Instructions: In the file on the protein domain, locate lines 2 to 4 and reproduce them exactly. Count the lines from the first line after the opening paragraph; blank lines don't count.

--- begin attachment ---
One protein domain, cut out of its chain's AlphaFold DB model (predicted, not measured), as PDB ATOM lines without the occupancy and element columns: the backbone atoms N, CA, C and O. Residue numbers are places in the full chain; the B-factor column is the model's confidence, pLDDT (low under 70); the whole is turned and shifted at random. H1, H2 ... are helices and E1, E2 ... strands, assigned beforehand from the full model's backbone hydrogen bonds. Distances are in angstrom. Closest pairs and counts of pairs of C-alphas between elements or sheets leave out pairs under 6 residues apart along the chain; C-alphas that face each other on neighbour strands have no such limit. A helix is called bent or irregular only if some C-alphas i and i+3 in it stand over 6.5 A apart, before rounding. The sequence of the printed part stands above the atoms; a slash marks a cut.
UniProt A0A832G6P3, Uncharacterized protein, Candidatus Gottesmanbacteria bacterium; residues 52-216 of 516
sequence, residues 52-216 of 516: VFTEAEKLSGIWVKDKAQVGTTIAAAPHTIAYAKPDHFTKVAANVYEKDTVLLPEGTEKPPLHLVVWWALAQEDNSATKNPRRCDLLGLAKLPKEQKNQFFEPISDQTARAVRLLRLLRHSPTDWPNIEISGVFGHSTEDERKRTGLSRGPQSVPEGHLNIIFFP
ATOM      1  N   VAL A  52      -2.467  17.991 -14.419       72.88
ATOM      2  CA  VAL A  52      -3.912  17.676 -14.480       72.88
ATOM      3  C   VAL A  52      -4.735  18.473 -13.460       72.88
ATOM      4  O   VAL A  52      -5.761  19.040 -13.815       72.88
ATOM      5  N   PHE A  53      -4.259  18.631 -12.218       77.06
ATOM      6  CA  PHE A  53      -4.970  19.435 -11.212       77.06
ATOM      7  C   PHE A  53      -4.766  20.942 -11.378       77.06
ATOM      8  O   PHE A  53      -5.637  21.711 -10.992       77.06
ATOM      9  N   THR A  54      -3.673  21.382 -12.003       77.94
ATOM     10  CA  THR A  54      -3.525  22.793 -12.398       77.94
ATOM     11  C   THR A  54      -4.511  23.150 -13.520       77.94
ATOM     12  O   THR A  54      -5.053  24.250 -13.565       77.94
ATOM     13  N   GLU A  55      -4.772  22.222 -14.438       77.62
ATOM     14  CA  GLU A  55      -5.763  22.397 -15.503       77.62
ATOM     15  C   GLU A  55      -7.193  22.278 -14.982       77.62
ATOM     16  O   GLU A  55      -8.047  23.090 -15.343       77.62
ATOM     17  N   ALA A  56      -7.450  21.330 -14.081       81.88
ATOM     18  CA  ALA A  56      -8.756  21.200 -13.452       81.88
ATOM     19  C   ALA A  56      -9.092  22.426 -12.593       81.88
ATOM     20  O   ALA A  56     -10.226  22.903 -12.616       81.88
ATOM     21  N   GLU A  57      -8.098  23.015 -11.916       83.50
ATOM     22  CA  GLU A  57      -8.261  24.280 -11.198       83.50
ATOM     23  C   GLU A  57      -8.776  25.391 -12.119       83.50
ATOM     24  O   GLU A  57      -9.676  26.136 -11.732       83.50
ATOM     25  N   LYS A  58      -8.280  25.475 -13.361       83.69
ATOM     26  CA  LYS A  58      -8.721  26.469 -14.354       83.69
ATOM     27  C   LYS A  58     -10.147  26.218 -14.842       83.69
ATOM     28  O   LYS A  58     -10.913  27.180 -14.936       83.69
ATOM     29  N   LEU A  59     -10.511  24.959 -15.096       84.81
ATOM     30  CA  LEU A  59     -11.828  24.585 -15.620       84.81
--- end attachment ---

sequence, residues 52-216 of 516: VFTEAEKLSGIWVKDKAQVGTTIAAAPHTIAYAKPDHFTKVAANVYEKDTVLLPEGTEKPPLHLVVWWALAQEDNSATKNPRRCDLLGLAKLPKEQKNQFFEPISDQTARAVRLLRLLRHSPTDWPNIEISGVFGHSTEDERKRTGLSRGPQSVPEGHLNIIFFP
ATOM      1  N   VAL A  52      -2.467  17.991 -14.419       72.88
ATOM      2  CA  VAL A  52      -3.912  17.676 -14.480       72.88